Queensryche – Dedicated to Chaos (Roadrunner/Loud & Proud) album review
When it comes to putting out new albums, Queensryche have set the bar pretty high. Their last three releases have been: a sequel to their extremely popular concept album (2006’s Operation: Mindcrime II), a disc of them doing songs by their heroes (2007’s Take Cover), and an album exploring the hardships of families in the military (2009’s American Soldier). Now comes Dedicated to Chaos, the first new Queensryche album in a long time not to have some sort of a “concept” surrounding it.
Long time fans looking for some sort of “angle” might feel lost – could this actually be just a collection of songs? Their 12th studio record opens appropriately enough with “Get Started,” which gives us an idea of what to expect. With the lyrics “time to change the view / exit same old scene,” the band is obviously out to break the mold here. So, we find them experimenting with the funky “Higher,” and the carnival-like, and very odd “Wot We Do” – but unfortunately, neither of them actually works. And then there’s the Eastern-tinged “Got it Bad,” with lyrics like “Oh I’d stay up all night / just to see if you’re the kind of girl that bites” – longtime fans will find themselves scratching their heads; Queensryche have always shied away from the typical “booze and women” subject matter of most metal bands – so why start now?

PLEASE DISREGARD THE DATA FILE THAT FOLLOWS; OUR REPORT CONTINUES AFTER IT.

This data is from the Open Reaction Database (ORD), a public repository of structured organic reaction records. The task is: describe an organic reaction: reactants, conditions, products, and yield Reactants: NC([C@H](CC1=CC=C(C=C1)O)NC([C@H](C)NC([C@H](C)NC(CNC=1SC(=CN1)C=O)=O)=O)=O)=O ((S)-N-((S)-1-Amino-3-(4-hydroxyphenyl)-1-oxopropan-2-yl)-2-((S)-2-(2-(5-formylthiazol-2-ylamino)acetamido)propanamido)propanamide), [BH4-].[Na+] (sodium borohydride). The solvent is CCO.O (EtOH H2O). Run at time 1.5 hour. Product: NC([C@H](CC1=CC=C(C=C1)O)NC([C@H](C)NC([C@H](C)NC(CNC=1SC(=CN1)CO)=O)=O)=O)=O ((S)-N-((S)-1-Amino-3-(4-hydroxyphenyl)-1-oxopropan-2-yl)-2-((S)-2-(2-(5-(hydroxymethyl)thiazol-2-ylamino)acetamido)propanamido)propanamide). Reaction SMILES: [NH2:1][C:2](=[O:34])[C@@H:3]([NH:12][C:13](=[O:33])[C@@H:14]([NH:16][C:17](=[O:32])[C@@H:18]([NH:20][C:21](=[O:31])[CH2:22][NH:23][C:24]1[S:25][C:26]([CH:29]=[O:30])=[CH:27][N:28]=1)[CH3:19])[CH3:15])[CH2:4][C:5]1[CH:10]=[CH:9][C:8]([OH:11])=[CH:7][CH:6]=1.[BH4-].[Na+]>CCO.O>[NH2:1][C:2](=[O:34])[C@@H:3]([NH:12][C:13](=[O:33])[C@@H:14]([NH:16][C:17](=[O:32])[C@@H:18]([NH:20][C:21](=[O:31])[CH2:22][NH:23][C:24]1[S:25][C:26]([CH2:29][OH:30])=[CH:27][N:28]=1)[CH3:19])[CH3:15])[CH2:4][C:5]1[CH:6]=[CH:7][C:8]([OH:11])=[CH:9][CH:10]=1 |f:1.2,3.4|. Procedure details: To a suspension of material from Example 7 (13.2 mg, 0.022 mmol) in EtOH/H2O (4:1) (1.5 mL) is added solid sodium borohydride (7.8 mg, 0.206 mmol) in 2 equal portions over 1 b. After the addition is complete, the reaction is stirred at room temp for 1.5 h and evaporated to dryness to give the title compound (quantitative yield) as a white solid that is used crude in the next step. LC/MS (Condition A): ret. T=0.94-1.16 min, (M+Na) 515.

There are some bright spots here: “Retail Therapy” is the band in top form, pointing out our endless hunger for the latest gadgets, “Hot Spot Junkie” deals with being “addicted to the wifi wave,” while “The Lie” refers to the government’s use of fear to keep us in check. “Around the World” features the album’s most memorable guitar line and is a plea for us all to just get along because “all you need is love.” Unfortunately, there’s also “I Take You,” and “Drive” — two more examples of the band writing unspectacular songs about women – not one of their strong points. Where Dedicated to Chaos fails is in the lack of any cohesive story to hold things together. When the band is being themselves, as in the paranoid songs about current events, the album works. But, too much of the disc is either experimental in nature, or downright bland. Let’s hope the guys come up with a good story line for the next one; their latest sure needs one. – Tony Peters